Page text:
No, they're not. As this trend continues, the assumption that underwrites a lot of free content will stop being nearly as true. When the assumption stops being accurate, that business model fails, and more free 'content' winds up being ads gussied up as content. This is not exactly what the visionaries of the web had in mind, but them's the breaks.

In print, there are free publications handed out on street corners and in boxes. They tend to have low ad rates because the distribution is unverifiable. On cable, ad rates are still super-high, because the distribution is verifiable, and the cable networks have all the data they need about you on your cable bill + viewership surveys to aggregate for sale to advertisers.

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I wouldn't respect it. Because they publish a free content, and are taking advantage of many other Internet services, which provides them with free marketing - search engines, aggregators, social sites, etc. I can download their content and then display any subset I want - that is how WWW works. If they want to prevent me doing that, they should implement a pay-wall.

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"Free marketing", doesn't make the creation of the content effortless. If you found an interesting article via Google or Twitter, (ostensibly) "free" marketing channels, does that mean the article magically popped into existence or did the journalist/content creator still have to put in time and effort to create it.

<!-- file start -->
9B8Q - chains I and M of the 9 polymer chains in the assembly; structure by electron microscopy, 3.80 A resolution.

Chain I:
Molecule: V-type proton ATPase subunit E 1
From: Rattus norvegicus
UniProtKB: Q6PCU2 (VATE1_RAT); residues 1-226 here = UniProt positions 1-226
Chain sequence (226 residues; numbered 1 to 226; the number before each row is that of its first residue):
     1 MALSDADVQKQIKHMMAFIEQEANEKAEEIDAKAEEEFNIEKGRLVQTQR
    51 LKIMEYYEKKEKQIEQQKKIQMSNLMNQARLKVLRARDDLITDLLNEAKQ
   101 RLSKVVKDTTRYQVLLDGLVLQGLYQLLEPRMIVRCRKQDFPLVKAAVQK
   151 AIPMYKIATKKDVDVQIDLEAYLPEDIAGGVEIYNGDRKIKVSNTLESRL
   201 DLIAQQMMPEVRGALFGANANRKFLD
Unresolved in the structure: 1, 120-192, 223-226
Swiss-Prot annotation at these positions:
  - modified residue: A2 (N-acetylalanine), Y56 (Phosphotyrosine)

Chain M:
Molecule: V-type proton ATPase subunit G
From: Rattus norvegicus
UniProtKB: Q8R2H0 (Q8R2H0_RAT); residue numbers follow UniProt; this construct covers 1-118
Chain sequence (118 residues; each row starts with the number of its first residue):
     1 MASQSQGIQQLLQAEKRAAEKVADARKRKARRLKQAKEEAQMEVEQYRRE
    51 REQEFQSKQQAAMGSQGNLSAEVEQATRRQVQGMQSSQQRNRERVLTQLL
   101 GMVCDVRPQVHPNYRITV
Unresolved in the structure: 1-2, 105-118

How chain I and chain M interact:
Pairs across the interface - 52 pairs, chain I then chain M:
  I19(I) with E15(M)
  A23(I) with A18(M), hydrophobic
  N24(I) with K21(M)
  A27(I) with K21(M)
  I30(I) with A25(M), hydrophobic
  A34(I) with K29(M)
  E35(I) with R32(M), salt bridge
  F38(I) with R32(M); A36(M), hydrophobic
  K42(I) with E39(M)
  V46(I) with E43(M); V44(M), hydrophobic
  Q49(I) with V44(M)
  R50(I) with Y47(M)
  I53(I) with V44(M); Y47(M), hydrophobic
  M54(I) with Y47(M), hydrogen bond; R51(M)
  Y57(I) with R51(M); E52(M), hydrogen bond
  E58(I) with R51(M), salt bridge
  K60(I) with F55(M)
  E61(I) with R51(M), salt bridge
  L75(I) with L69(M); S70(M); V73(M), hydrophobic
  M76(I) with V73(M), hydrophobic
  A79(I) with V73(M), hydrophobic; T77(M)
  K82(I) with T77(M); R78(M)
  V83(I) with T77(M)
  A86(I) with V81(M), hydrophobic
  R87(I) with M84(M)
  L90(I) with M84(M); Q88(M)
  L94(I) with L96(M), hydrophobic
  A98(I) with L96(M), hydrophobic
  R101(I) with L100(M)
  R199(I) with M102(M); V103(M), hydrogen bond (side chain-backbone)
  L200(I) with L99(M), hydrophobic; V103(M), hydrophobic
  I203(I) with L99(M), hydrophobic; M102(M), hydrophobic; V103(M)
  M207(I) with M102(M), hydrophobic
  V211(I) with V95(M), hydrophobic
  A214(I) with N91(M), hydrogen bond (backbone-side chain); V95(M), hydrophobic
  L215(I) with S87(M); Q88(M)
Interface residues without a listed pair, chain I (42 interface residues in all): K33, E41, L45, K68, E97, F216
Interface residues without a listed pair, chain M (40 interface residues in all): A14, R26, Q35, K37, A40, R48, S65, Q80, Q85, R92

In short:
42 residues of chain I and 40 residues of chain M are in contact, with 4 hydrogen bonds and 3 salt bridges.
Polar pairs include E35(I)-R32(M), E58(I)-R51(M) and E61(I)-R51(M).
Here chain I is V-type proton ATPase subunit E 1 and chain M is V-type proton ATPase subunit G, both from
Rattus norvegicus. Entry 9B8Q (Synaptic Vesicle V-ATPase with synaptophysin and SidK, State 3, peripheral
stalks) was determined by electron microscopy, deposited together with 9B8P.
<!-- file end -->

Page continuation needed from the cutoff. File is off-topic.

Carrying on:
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I believe that you and anyone else should not have moral reservations to visit any site with an adblocker even if they request you not to do that.

>free marketing - search engines, aggregators, social sites

But, judging from this quote you don't know what you are talking about. Search engines and social network traffic is anything but free in any category that has significant competition.

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Yes, I am not paying for the content, but the content creator also doesn't pay for the right to present his website publicly. It only pays for the webserver space and bandwidth. (I am following your logic).

World Wide Web works in a way, that I can create a http request, and then do what I want with it, for example I can only take the text and throw away anything else. I paid for the data transport, as you said, and then I don't have any other obligations after downloading those data.

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I wouldn't use this extension, and I also don't use ad blocker, but I kind of understand it. People using this extension considers those ad networks as evil, so they want to fight against them.

In my personal opinion, WWW was invented for free spreading of information. The company beyond ad network, or any company for that matter, shouldn't have a guaranteed right, that WWW have to provide a platform for commercially exploit it. Also, those ad network does that by tracing users and selling that information, and that is not ethical to do without visitors content. So I believe such an extension has the right to exist.